Sunday was a beautiful day, and our darling Arabella looked angelic, didn't she? As I scrolled through my Facebook news feed in the afternoon, admiring the parade of precious Easter photos from family and friends, dressed in their Sunday best, a curious thing happened.
As I viewed each person, each family, I thought of their story—many of which I know well—their struggles, their heartaches, their losses, some similar to my own. And even the people I’m not as familiar with, I knew they had a story, too. We all do. For some reason, all through the evening on Sunday, I couldn’t stop thinking about the people in the photographs, and how they were smiling.
I decided to jot down my thoughts, else I knew they’d keep me up all night. So, here they are, for what they’re worth.
I think it’s natural and appropriate that, as we grow up and start life as an adult, we expect certain things.
- We expect our parents will always love us.
- We expect to find love, in the romantic sense.
- We expect we will marry.
- We expect there will be children conceived and born.
- We expect our children will be healthy.
- We expect our family circle will never be broken—the one from which we came, and the one we created.
- We expect that, in time, our children will grow up and make a life of their own.
- We expect that grandchildren will be born and we will love them.
- We expect our spouse will not abandon us in times of suffering, or when the marital waters become rough, when love is tested, promises broken.
- We expect our children will always honor us.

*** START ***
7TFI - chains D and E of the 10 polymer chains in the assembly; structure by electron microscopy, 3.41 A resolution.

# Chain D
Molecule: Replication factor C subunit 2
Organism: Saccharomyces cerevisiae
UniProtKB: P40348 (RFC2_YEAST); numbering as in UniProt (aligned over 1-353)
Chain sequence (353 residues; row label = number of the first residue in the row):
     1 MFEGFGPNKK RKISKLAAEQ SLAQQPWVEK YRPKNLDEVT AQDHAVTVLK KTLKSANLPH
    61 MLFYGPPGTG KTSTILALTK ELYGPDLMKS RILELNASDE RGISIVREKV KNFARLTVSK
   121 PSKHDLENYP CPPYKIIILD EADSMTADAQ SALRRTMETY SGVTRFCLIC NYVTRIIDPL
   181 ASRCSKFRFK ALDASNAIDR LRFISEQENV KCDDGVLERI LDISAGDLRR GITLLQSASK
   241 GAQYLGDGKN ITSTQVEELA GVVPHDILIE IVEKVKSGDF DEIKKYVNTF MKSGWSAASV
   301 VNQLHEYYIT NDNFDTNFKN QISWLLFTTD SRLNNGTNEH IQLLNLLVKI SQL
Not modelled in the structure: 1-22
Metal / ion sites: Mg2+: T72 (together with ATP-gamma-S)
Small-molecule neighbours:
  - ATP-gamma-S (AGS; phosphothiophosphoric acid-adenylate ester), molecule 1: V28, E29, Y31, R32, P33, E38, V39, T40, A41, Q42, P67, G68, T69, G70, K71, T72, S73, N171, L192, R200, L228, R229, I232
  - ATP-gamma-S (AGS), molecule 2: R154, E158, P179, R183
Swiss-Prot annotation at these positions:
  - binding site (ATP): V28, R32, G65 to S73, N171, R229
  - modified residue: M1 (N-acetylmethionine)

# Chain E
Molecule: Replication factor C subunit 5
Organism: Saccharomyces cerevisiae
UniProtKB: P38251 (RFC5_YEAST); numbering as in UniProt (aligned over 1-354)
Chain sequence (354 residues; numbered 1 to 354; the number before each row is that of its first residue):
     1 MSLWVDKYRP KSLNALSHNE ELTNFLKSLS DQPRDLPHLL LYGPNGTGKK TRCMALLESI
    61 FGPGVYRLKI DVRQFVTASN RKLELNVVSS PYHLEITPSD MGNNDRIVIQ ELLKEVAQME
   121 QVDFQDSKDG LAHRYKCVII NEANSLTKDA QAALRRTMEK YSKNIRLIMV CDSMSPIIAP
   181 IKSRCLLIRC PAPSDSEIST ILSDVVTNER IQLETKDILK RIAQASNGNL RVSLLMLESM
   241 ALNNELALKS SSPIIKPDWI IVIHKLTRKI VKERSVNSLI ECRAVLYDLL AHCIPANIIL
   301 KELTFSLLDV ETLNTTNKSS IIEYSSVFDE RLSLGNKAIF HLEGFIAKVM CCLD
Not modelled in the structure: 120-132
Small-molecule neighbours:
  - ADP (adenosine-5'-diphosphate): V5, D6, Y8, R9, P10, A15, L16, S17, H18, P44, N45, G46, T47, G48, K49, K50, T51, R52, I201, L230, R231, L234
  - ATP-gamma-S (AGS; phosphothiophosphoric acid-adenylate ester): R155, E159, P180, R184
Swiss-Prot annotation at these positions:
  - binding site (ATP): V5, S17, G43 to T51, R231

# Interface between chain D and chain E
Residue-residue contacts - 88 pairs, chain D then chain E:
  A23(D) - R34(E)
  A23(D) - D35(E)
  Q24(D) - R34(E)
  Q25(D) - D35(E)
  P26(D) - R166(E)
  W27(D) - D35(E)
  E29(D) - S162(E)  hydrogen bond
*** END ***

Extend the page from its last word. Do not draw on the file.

- We expect our friends will remain true.
In today's culture, it may sound as if these expectations are unrealistic, the makings of a fairy-tale, but they’re not. They are all right in line with God’s word, with what He designed for us to be, and to enjoy in return. Jesus said, “I have come that you might have life more abundantly.” To paraphrase the Scriptures, it’s God’s desire that we prosper and be in good health, that husbands and wives stay together, that children honor their parents, that grandchildren bring joy to grandparents, that friends love at all times. These are not unrealistic expectations.
But you don’t have to look far to see that we are a world of broken people. If you have not personally experienced the shattering of expectations, you know family and friends who have. Broken homes. Broken relationships. Broken health. Broken dreams.
Many times, these conditions are due to our own neglect. We valued something else more than our family. We stopped listening to the spouse who kept trying to get our attention. We harmed our bodies with unhealthy consumptions and habits. We frittered away the funds that were needed to make a dream become reality. Other times, our health may break without warning, a child becomes ill, or we find ourselves watching those we love make selfish and harmful choices that will have long-term affects, yet we are unable to do anything about it.
In the end, we all have broken places, some so deep they seep into our bones. No matter what we may use to fill our voids and heal our wounds, the only lasting hope for human misery and brokenness is Jesus Christ, and as I studied the faces of each smiling person in the Easter photos on Sunday, I got a little choked up. There they were, many from broken homes, some experiencing broken health, broken relationships, grieving the loss of loved ones, but they were all smiling. It didn’t mean they were without sorrow; it meant they were not without hope!
This was not a new revelation, but, for some reason, the message of Easter was made new again. Because He lives, we can not only face tomorrow, but we can face it with hope and a smile.
Until next time, sweet friends, I leave you with a treasured image from the weekend and wish you a treasure-filled week.